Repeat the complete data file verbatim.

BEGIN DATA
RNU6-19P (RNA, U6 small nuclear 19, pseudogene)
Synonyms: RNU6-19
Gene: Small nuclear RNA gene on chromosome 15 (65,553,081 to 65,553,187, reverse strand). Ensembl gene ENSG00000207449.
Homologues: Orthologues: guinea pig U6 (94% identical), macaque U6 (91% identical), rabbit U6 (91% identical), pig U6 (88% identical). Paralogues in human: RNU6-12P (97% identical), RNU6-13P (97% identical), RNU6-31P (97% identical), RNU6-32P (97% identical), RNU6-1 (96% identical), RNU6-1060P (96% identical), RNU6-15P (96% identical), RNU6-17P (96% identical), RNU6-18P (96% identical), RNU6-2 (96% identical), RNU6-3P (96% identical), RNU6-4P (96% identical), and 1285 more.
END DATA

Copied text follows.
RNU6-19P (RNA, U6 small nuclear 19, pseudogene)
Synonyms: RNU6-19
Gene: Small nuclear RNA gene on chromosome 15 (65,553,081 to 65,553,187, reverse strand). Ensembl gene ENSG00000207449.
Homologues: Orthologues: guinea pig U6 (94% identical), macaque U6 (91% identical), rabbit U6 (91% identical), pig U6 (88% identical). Paralogues in human: RNU6-12P (97% identical), RNU6-13P (97% identical), RNU6-31P (97% identical), RNU6-32P (97% identical), RNU6-1 (96% identical), RNU6-1060P (96% identical), RNU6-15P (96% identical), RNU6-17P (96% identical), RNU6-18P (96% identical), RNU6-2 (96% identical), RNU6-3P (96% identical), RNU6-4P (96% identical), and 1285 more.